Game Rant’s William Case reviews Catherine
There’s no better way to say it other than just being blunt: Catherine is potentially one of the most original and entertaining games to date. It’s hard to imagine how Atlus’ Persona Team came to the notion of blending puzzle-platformer with the real-life implications of adultery and relationships – but it works.
In fact, not only does Catherine work, it works so well that it makes the player put down the controller and think. An accomplishment that’s rarely realized in the style of games we see in the industry today.
Catherine is something wholly original in terms of story for most Americans and, even with ‘taboo’ etched all over the framework, Persona Team delves into the narrative with gusto. Players find themselves in the boxer shorts of Vincent, who like most 30-somethings, spends his day at work in the IT-department only to join his friends for beers at the local bar.
Vincent has a loving girlfriend too (Katherine) that has recently been pushing him towards the big ‘M’ word. While she is sweet and loving, her nudging initiate a chain of events that set Vincent down a path of misdirection and debauchery. Vincent doesn’t know what he wants and decides that the best way to cope is to get drunk. During his bender he meets Catherine – one thing leads to another and he ends up waking-up next to her in his bed the following morning.
In Catherine, the ever-present question of “What do I truly want?” is rarely shown or talked about in the real world, let alone a videogame, which is why it works so well. The fear of commitment and unease over what he did leads Vincent to the bar — The Stray Sheep — every night, where the majority of the week-long storyline will progress, and a taste of Vincent’s subconscious kicks-in.
The Stray Sheep is full of lively and amiable characters – each with stories and information that are entertaining to check-out. Here Vincent can sit down and get backstory on his two lady friends, a string of strange murders (which of course have no connection), and experiment with morality – through sets of Q&A. There’s also a playable arcade game – which will look surprisingly familiar once you call it a night.
Where Catherine’s story pulls players in, it’s midnight puzzles are what may make-or-break their experience. Once the night of drinking is done, Vincent heads home and succumbs to his inner thoughts and fears, which manifest into strange puzzles. Tackling them like a game of Q-bert on steroids, Vincent has to climb, push, pull, and hop his way from the bottom of a tower of bricks to the top – staying clear of increasingly aggressive nightmare manifestations that nip at his heels – if he wants to wake up and make it to the next morning.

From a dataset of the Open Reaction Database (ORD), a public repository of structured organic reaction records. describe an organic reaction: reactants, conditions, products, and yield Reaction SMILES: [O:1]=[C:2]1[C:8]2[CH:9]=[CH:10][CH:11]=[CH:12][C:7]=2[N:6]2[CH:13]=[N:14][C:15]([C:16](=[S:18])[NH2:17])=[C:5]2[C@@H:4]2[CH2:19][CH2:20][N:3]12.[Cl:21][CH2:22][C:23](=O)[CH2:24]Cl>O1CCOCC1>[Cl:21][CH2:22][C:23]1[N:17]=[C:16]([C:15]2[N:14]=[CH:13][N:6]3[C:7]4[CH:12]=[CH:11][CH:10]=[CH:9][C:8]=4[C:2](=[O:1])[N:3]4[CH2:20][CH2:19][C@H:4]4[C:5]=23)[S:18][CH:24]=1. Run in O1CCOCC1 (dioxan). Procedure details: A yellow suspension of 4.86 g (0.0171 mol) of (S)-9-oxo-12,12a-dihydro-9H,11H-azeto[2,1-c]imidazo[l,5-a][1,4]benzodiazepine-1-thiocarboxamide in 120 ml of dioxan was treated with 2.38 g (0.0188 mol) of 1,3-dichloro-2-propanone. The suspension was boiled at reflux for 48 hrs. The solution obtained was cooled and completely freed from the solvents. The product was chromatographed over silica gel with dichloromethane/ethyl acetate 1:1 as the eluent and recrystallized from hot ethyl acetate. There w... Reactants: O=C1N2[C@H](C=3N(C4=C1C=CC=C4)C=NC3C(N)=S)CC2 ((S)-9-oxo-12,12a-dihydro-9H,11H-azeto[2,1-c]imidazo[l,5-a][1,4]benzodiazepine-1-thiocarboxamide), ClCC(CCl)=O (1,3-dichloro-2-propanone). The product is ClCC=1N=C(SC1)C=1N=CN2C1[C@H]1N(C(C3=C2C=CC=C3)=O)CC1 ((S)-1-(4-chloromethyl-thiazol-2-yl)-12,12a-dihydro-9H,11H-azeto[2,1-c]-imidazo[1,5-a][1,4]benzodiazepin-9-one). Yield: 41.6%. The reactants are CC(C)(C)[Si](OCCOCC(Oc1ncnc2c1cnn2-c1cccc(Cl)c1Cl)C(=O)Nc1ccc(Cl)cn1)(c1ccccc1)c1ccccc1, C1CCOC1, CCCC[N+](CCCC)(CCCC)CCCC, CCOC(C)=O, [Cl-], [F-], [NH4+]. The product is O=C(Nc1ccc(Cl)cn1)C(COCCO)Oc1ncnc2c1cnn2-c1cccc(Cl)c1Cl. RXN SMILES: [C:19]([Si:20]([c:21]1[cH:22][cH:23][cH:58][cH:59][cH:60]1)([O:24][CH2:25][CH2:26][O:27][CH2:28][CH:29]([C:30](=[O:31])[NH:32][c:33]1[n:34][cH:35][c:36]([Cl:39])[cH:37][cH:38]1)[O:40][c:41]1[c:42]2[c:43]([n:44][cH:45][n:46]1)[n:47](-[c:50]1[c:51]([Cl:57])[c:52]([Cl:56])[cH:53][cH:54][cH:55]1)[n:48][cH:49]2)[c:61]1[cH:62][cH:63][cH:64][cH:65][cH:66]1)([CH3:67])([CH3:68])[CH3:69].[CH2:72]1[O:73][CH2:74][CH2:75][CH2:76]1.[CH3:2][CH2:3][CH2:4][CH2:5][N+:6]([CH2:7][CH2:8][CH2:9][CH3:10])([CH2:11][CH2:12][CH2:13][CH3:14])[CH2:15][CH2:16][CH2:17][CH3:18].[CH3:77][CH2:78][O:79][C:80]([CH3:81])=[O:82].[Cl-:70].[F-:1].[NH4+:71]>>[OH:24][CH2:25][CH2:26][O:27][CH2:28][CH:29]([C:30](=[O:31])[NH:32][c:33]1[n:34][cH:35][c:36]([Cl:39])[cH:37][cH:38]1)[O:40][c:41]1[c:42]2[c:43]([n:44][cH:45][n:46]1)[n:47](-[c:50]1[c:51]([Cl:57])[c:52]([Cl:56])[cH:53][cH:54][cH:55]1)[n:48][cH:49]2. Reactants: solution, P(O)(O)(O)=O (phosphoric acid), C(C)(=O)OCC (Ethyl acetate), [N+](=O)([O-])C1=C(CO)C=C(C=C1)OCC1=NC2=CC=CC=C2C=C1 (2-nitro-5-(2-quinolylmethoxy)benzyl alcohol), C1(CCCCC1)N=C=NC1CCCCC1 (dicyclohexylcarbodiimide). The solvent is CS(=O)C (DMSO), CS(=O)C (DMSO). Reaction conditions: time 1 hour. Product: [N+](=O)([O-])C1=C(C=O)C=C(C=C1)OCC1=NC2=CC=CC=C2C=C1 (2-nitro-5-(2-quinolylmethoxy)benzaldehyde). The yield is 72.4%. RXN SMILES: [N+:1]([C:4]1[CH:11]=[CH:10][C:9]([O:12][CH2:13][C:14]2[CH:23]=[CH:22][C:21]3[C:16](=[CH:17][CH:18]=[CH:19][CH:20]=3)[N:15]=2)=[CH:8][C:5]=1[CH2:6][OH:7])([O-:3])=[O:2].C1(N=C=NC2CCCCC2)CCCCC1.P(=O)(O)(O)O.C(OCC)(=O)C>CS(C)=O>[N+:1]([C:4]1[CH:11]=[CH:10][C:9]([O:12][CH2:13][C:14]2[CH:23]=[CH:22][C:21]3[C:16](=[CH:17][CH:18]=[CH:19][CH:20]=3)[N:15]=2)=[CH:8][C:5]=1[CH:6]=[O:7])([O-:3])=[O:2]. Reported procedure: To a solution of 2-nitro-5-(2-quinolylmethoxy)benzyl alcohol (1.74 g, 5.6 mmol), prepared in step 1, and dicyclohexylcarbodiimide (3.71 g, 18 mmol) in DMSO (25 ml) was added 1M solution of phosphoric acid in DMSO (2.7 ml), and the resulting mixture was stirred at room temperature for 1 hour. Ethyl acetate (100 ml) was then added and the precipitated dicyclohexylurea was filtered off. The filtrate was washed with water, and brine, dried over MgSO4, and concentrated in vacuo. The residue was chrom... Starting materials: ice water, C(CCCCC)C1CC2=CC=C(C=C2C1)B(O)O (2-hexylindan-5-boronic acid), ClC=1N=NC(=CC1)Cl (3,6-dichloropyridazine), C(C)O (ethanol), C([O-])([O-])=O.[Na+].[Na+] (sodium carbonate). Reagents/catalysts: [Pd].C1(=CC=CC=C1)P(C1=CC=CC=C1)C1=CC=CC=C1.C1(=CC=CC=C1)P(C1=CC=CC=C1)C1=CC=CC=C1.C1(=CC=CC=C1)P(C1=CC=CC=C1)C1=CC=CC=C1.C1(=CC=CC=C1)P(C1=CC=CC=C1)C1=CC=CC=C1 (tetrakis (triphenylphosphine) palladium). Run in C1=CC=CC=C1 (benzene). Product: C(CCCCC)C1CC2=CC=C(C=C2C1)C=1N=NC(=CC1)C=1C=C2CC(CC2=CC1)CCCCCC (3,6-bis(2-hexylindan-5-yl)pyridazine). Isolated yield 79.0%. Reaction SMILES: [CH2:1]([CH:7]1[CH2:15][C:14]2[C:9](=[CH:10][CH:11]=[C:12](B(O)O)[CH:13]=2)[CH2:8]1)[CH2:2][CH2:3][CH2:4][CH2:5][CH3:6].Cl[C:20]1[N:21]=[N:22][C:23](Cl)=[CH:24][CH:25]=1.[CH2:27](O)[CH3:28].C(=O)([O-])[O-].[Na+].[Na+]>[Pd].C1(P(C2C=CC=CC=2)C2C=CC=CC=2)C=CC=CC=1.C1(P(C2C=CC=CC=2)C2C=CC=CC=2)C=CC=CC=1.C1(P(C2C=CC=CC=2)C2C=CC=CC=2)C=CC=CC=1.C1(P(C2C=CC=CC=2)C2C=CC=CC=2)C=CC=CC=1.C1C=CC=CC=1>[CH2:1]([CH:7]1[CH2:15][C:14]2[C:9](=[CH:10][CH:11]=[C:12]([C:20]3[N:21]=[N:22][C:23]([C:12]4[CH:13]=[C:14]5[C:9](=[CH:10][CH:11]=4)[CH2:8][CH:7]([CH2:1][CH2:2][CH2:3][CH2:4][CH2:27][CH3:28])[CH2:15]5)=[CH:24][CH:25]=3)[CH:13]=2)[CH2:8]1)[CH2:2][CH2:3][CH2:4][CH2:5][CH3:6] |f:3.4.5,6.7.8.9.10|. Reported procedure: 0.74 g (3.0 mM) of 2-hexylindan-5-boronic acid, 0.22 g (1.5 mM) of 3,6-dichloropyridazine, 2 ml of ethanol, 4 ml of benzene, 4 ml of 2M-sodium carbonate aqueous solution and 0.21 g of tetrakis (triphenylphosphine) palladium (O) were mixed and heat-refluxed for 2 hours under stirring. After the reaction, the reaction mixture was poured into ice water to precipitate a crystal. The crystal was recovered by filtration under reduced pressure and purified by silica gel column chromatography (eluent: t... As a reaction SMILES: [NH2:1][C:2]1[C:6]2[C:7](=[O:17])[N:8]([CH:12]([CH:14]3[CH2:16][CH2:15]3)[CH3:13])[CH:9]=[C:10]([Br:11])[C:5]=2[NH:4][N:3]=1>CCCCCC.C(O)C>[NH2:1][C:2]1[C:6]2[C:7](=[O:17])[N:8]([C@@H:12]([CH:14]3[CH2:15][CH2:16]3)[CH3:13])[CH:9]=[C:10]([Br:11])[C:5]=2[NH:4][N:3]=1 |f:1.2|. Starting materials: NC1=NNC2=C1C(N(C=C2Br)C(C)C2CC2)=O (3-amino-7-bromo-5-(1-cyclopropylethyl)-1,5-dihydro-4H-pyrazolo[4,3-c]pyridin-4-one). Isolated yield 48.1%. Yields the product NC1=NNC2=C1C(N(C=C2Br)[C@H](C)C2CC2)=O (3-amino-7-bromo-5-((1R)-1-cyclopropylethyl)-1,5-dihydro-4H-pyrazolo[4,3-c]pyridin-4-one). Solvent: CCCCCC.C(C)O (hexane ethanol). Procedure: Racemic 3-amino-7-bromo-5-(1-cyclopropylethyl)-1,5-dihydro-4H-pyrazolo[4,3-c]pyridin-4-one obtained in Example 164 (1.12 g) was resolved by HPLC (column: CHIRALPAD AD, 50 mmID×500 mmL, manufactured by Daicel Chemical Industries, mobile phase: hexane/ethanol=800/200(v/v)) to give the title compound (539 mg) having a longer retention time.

Each puzzle is mostly the same – only adding layers of difficulty and intensity as players progress: exploding bricks, ice bricks, and timed bricks that fall as you put weight on them… the list goes on. Each puzzle is timed, which adds an increasing layer of intensity – and will very likely take players several tries in later stages of the game. Thankfully, if players need a little extra practice (especially early on – getting used to the mechanics), the pub game is available to help Vincent dominate his inner demons (it was important in the end!). As the storyline unfolds, the more able-bodied Vincent will become in his dreams (as a result of his increasing intoxication).
As fast-paced and challenging as the nightmares become, it’s possible that some players will find themselves just as interested in the day-time scenes – to know what happens next and dig deeper into the game’s bizarre characters. The interactions with the patrons in The Stray Sheep are a great way for players to catch thier breath – and help slow the pacing down a bit.
Players who blow through the campaign and exhaust all the optional dialogue trees will be glad to know that Catherine offers a local multiplayer mode – a multiplayer mode that will get absolutely insane in the harder difficulties. Two players face-off to get to the top of the puzzle towers first and sabotage is encouraged. After one player sabotages another, it’s even possible for the unfortunate climber to fall twenty blocks down and suddenly be trapped.
In addition, there is a medal collection system that unlocks other, more difficult puzzles – if completed in a specific time. Plus, if the music has a certain “collectible” quality to it, there’s a jukebox challenge where players can unlock the soundtrack for the game.
Catherine, successfully balances enjoyable puzzles with real-world themes rarely addressed in the industry. The combination of meaningful character drama, challenging gameplay, as well as an sharp and well-written storyline, are worth anyone’s time – well, only those with the maturity and patience to appreciate the non-traditional title. Plus, with its ever-changing morality system, the titles has plenty of replay value. Who will you choose: Catherine or Katherine?